Braising and stewing are common cooking techniques. Frying and stir frying are used much less frequently in Anhui cuisine than in other Chinese culinary traditions.Anhui cuisine consists of three styles: the Yangtze River region, Huai River region, and southern Anhui region. Anhui has ample uncultivated fields and forests, so the wild herbs used in the region’s cuisine are readily available. Other traditions Shanghai Hù Cài): because of its geographical location, Shanghai cuisine is considered to be a good mix of northern and southern Chinese cooking styles. The most famous dishes are xiaolongbao Xiolóngbo) and chives dumplings Jicài Jiozi ). Another specialty is “pulled noodles” lmiàn), from which Japanese ramen and Korean ramyeon are believed to be derived. Fried dishes are often somewhat sweet.
Teochew / Chaozhou Cháozhu Cài): originating from the Shantou area in northern Guangdong, a unique style which nonetheless will be familiar to most Southeast Asian and Hong Kong Chinese. Famous dishes include braised duck Ly, yam paste dessert Yùní) and fishballs Yúwán). Guizhou Guìzhu Cài, Qián Cài): combines elements of Sichuan and Xiang cuisine, making liberal use of spicy, peppery and sour flavors. The peculiar zhergen Zh’rgn), a regional root vegetable, adds an unmistakable sour-peppery flavor to many dishes. Minority dishes such as Sour Fish Hot Pot Sun Tng Yú) are widely enjoyed. Hainan Qióng Cài): famous among the Chinese, but still relatively unknown to foreigners, characterized by the relatively heavy use of coconuts. The signature specialties are the “Four Famous Dishes of Hainan” Hi Nán Sì Dà Míng Cài): Wenchang chicken Wénchng j, Dongshan goat Dngshn yáng), Jiaji duck Jij y and Hele crab Hélè xiè). Beijing Jng Cài ): home-style noodles and baozi bread buns), Peking Duck Bijng Koy, cabbage dishes, great pickles. Not fancy but can be great and satisfying. Imperial Gngtíng Cài): the food of the late Qing court, made famous by the Empress Dowager Cixi, can be sampled at high-end specialized restaurants in Beijing. The cuisine combines elements of Manchu frontier food such as venison with exotica such as camel’s paw, shark’s fin and bird’s nest. Fast food Various types of Chinese food provide quick, cheap, tasty, light meals. Street food and snacks sold from portable vendors can be found throughout China’s cities. Wangfujing district’s Snack Street in Beijing is a notable, if touristy, area for street food. In Cantonese-speaking areas, street food vendors are called gai bin dong; such ventures can grow into a substantial business with the stalls only barely ‘mobile’ in the traditional street food sense. Various quick eats available nationwide include: Various, usually sweet, items from the ubiquitous bakeries , .
A great variety of sweets and sweet food found in China are often sold as snacks, rather then as a post-meal dessert course in restaurants as in the West. Barbecued sticks of meat from street vendors. Yang rou chuan , or fiery Xinjiang-style lamb kebabs, are particularly renowned. Jiaozi , which Chinese translate as “dumplings”, boiled, steamed or fried ravioli-like items with a variety of fillings. These are found throughout Asia; momos, mandu, gyoza, and jiaozi are all basically variations of the same thing. Baozi , steamed buns stuffed with savoury, sweet or vegetable fillings. Mantou , steamed bread available on the roadside – great for a very cheap and filling snack. Lanzhou-style lamian , fresh hand-pulled noodles. This industry is heavily dominated by members of the Hui ethnic group – look for a tiny restaurant with staff in Muslim dress, white fez-like hats on the men and head scarves on the women. In Guangdong and sometimes elsewhere, dim sum . At any major tourist destination in China, you may well find someone serving dim sum for Hong Kong customers. The Western notion of fast food is arguably as popular as the domestic variety. KFC , McDonald’s , Subway and Pizza Hut are ubiquitous, at least in mid-sized cities and above. Although common, the menus and flavors in these Western chains have been altered to suit Chinese tastes, such as Mcdonald’s Red Bean Mcflurry.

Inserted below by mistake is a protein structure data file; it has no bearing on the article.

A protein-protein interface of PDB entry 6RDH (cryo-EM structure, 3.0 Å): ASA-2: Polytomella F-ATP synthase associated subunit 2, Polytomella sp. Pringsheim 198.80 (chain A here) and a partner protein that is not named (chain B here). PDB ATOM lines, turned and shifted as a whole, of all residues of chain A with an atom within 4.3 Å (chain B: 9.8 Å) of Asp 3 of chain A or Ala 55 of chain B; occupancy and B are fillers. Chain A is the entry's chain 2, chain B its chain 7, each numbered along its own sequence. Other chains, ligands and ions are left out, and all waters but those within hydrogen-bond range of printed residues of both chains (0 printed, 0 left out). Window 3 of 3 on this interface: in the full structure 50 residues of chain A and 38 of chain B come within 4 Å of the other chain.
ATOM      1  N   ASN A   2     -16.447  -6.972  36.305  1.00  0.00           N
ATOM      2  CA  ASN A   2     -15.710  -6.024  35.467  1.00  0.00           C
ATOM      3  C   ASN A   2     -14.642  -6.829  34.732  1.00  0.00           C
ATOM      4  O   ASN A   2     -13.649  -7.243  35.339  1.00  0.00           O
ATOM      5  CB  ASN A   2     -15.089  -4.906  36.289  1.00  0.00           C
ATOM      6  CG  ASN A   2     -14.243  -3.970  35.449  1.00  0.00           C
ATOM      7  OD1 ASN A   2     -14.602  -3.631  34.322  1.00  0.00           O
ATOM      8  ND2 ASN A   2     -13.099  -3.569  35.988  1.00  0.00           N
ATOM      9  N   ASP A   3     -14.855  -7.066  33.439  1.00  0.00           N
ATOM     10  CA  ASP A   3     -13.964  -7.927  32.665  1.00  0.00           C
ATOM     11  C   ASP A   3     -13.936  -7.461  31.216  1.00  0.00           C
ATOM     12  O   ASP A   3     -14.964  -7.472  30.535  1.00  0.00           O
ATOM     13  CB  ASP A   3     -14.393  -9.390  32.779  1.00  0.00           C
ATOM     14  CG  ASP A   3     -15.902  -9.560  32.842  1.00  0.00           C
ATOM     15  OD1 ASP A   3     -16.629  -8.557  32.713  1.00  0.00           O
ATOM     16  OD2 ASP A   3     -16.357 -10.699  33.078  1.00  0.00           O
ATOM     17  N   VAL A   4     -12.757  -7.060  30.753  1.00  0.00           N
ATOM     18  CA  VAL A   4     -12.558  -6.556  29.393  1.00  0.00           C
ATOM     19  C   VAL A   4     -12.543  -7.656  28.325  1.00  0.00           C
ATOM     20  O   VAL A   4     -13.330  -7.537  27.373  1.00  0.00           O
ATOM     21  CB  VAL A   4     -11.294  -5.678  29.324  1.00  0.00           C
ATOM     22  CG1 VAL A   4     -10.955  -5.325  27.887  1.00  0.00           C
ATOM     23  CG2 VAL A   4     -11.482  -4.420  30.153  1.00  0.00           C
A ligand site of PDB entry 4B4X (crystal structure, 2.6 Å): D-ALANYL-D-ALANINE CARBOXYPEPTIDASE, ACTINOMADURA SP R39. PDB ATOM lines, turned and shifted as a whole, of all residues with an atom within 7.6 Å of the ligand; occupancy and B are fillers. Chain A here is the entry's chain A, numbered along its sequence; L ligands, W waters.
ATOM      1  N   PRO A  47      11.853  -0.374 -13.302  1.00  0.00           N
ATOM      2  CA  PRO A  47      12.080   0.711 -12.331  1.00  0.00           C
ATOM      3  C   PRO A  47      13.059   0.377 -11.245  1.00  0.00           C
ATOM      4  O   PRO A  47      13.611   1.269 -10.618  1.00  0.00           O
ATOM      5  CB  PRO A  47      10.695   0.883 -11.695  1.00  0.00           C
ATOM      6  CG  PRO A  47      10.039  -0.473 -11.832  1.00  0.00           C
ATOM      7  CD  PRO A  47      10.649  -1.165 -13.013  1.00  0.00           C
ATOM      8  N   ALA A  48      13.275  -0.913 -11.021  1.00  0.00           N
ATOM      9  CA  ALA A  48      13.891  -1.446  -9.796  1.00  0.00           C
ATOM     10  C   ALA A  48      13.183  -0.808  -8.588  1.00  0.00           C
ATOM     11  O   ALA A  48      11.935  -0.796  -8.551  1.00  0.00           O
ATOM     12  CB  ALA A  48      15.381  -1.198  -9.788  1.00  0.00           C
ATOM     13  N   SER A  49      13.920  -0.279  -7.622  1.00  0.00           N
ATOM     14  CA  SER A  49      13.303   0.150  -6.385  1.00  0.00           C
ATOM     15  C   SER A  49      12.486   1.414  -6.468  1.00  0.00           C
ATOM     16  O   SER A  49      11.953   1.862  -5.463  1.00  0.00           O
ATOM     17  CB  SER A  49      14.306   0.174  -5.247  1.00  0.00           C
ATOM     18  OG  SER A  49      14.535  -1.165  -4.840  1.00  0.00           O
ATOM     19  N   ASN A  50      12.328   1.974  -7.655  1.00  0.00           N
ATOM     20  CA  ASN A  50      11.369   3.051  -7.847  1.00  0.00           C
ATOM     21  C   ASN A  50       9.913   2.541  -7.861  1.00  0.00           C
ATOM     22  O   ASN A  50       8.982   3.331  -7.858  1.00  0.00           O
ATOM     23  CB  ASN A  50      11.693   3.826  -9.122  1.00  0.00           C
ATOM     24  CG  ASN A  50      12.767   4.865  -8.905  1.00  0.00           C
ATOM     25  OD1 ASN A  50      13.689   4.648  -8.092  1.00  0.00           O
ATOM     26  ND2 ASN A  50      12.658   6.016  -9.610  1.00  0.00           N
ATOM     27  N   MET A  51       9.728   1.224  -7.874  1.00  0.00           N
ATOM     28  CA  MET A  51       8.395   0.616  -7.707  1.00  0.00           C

There are a few Burger Kings , Domino’s and Papa John’s as well but only in major cities. Chinese chains are also widespread. These include Dicos – chicken burgers, fries etc., cheaper than KFC and some say better – and Kung Fu – which has a more Chinese menu. Another Western brand that takes on a surprising incarnation in China is Häagen-Dazs. If you see a Häagen-Dazs in a larger city like Shanghai or Guangzhou, note that it is in fact a formal dining experience, where an ice cream sundae will cost about 100 RMB. Also note that some other Western brands that are considered casual in the West may take on a more formal atmosphere in China. Pizza Hut is an example of this. Etiquette China is the birthplace of chopsticks and unsurprisingly, much important etiquette relates to the use of chopsticks. While the Chinese are generally tolerant about table manners, you will most likely be seen as ill-mannered, annoying or offensive when using chopsticks in improper ways. Stick to the following rules: Never use your chopsticks to examine a dish piece by piece, making everyone taste your saliva. Implicitly use your eye to target what you want, and pick it. Once you pick a piece, you are obliged to take it. Don’t put it back. Confucius says never leave someone what you don’t want.